Things To Help You Climb If You’re Afraid of Heights
Tips from our Face Your Fear Expert, Gemma Cribb B Psych (hons), M Psychol (Clin).
One of the best ways to help your body calm down is to slow your breathing. Slowing your breathing stops hyperventilation (getting too much oxygen). If you slow your breathing, particularly your out-breath you will activate your parasympathetic nervous system, which will help your body relax and reduce the flow of adrenalin. You want to be breathing a maximum of 10 – 12 breaths per minute which means breathing in for a count of three seconds and out for three, although the longer the better!
2. Watch your thinking
The Bridge is perfectly safe however, people who are anxious will generally be having false thoughts like: “I will fall!”, “I’ll get stuck!”, “I won’t be able to get off”, “I’ll embarrass myself!”, “It will feel awful!”. It is this type of thinking, rather than any real threat, that sends danger signals to the brain for it to react with an anxiety response, also known as a ‘fight, flight or freeze’ response.
Try coming up with some helpful thoughts. Ask people who aren’t anxious about heights for some tips on what they think as they look out over a balcony or climb the Bridge. Usually they will say that they think things like: “this will be fun!”, “what an amazing view!”, “what a great experience”.
If you find that before your climb you struggle with thinking more helpful positive thoughts, you can also try distraction. Try not to think about your upcoming Climb, instead watch TV, have conversations about other things, do some work…whatever it takes to get your mind off your unhelpful height-related thoughts.
During the whole Climb experience, your Climb Leader will give you great commentary filling you in on the history of the Bridge and tell you some stories about the construction of the Bridge. Concentrate on these stories, which you will be able to hear through your headsets.
The best way to prepare for your BridgeClimb is to practice facing your fear on smaller challenges beforehand. Some people have so much anxiety about heights that even thinking about heights can produce anxiety. Other people might need to do things like climbing ladders or looking out over increasingly high balconies in order to feel their fear. The key is to feel your fear but stay in that situation until it lessens. Your fear will always go away if you stay put and think helpful thoughts. Once you have faced a smaller challenge move on to a bigger one until you feel more ready to do the BridgeClimb Sampler.
5. Trust your body
Your body is designed to keep you safe in the face of fear. As such, the body sensations that you experience when you are afraid (be it of a real threat or an imagined one like the BridgeClimb) are perfectly normal and safe.
Your heart will begin to race and your breathing will get fast and shallow. This is the body’s way of preparing you to fight or run away from a threat, if there was an actual danger. Similarly you sweat to cool your body down if you are running or fighting.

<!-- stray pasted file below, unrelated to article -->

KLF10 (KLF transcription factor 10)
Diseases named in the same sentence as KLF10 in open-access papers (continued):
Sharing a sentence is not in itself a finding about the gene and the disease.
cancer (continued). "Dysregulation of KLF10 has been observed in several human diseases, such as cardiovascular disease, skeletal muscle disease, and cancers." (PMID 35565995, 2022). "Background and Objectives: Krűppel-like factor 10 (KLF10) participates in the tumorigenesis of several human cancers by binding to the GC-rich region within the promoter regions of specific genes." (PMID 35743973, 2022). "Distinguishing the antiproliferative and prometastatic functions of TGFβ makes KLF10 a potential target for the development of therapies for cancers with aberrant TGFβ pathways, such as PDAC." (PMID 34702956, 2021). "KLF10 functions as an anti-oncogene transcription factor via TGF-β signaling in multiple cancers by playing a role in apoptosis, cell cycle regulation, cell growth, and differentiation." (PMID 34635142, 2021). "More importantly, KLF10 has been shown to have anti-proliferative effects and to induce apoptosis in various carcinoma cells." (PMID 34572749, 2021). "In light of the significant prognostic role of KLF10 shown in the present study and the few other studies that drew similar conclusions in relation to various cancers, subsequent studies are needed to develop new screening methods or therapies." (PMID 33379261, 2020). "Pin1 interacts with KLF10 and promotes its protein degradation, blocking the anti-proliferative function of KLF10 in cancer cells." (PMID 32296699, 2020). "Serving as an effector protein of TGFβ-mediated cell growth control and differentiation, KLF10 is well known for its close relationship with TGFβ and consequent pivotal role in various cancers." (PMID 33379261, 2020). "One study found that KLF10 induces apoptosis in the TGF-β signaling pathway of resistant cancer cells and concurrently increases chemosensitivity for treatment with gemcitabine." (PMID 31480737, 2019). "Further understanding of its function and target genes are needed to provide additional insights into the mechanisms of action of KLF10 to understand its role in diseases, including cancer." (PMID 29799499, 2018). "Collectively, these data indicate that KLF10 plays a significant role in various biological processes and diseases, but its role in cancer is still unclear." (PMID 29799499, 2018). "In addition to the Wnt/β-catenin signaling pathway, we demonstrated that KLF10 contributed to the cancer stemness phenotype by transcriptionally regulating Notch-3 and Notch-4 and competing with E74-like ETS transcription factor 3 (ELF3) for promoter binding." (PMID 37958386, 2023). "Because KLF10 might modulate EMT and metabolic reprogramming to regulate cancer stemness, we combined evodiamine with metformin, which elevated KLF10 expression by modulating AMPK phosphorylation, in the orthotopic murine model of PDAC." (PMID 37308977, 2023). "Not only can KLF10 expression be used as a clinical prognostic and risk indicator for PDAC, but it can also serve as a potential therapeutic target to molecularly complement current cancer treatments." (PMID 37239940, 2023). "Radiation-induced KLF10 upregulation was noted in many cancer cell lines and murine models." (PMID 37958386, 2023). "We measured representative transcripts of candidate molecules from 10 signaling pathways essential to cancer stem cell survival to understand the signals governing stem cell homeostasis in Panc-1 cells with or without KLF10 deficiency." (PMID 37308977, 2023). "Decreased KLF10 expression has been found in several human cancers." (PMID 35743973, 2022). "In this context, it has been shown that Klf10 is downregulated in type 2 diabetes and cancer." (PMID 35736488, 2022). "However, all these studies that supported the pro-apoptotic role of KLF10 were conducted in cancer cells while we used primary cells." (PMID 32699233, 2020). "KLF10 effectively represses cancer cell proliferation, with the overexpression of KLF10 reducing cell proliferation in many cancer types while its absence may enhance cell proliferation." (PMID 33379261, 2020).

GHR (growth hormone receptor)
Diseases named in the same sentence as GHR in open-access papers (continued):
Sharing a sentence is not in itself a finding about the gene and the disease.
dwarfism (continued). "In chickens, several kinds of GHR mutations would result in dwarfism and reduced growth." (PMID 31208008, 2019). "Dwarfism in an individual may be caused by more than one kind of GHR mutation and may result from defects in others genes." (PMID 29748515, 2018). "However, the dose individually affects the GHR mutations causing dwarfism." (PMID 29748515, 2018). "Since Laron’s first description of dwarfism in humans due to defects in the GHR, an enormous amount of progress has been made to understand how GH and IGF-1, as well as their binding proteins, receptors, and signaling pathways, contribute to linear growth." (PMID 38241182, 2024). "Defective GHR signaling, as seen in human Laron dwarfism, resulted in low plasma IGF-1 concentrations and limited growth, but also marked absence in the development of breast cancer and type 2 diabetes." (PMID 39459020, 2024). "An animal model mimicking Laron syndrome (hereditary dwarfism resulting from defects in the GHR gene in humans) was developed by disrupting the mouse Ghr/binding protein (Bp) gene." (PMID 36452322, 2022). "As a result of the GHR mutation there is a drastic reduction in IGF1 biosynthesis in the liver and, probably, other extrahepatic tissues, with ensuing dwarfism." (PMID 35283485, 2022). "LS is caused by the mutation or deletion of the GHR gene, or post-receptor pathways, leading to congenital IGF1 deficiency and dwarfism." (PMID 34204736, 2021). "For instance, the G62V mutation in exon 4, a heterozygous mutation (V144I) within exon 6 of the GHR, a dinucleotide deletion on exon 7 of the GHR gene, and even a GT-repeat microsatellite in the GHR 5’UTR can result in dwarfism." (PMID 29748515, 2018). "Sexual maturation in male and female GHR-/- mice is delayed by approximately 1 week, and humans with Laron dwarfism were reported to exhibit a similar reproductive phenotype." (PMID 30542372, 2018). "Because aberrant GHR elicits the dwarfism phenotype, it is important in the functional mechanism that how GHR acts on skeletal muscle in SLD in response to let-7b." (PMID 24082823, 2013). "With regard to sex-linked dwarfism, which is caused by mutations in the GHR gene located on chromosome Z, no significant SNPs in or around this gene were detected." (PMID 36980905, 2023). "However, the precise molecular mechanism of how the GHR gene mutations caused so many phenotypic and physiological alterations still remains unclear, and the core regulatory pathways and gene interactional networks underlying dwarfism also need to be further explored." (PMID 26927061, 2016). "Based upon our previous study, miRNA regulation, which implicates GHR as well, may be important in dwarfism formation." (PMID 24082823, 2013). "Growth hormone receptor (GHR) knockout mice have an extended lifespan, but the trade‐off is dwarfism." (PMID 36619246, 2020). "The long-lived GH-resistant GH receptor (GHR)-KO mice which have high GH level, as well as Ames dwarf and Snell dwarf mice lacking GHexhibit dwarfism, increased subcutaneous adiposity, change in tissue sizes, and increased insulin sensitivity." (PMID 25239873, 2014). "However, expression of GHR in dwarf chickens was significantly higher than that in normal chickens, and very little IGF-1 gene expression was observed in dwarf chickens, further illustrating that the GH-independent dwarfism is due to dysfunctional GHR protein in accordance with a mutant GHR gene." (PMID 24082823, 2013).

Some of our physical reactions occur because although our body is prepared for action, we are not actually fighting or running. For example, your muscles will get tight and you will tremble if they are full of blood and oxygen. You will also get dizzy if you have been breathing heavily and not using the oxygen up. Once again, all this is normal and the body is perfectly equipped to cope with this.
6. Trust BridgeClimb
BridgeClimb has been helping people conquer their fear of heights for more than 16 years. They have helped more than 3.2 million people to reach the summit, from 137 countries around the world. They have a 100% safety record. Just think about it, people would not do it and the company would not be able to operate if it was not completely safe!
BridgeClimb Climb Leaders are all very friendly and experienced in guiding people through their fear and helping them believe they can do it. You will be given an in-depth tutorial on all your safety gear and how it works and be guided through the Climb step-by-step. They take a lot of pride in helping you through and will celebrate the triumph with you. They will literally hold your hand every step of the way if that’s what you need!
7. One step at a time
If you are nervous on the Bridge, try to just focus on the present moment, one step at a time. Placing one foot in front of the other, breathing and listening to your Climb Leader’s stories will get you there much more comfortably than thinking too far ahead or worrying what about is yet to come.
8. Look out, not down
If you are afraid of heights you can feel more comfortable looking horizontally, not downwards. Most of us have seen a view of Sydney Harbour on TV or out of a window, but the view from the Bridge is sensational. Looking out to the side will give you a similar, familiar and magnificent perspective.
9. Ground yourself
If you feel wobbly or light-headed it can be comforting to ground yourself. Push your feet in your shoes against the solid pathway. Squeeze the hand rails to remind yourself that everything is sturdy and safe and you are in control.
10. Reward yourself
Make your BridgeClimb experience is special and reward yourself by sharing it with a loved one or doing it for a special occasion. Plan to celebrate your success afterwards with a nice meal or treat yourself to a congratulatory present.
BridgeClimb will take photos of you on the Bridge which and you can show them off like a badge of honour.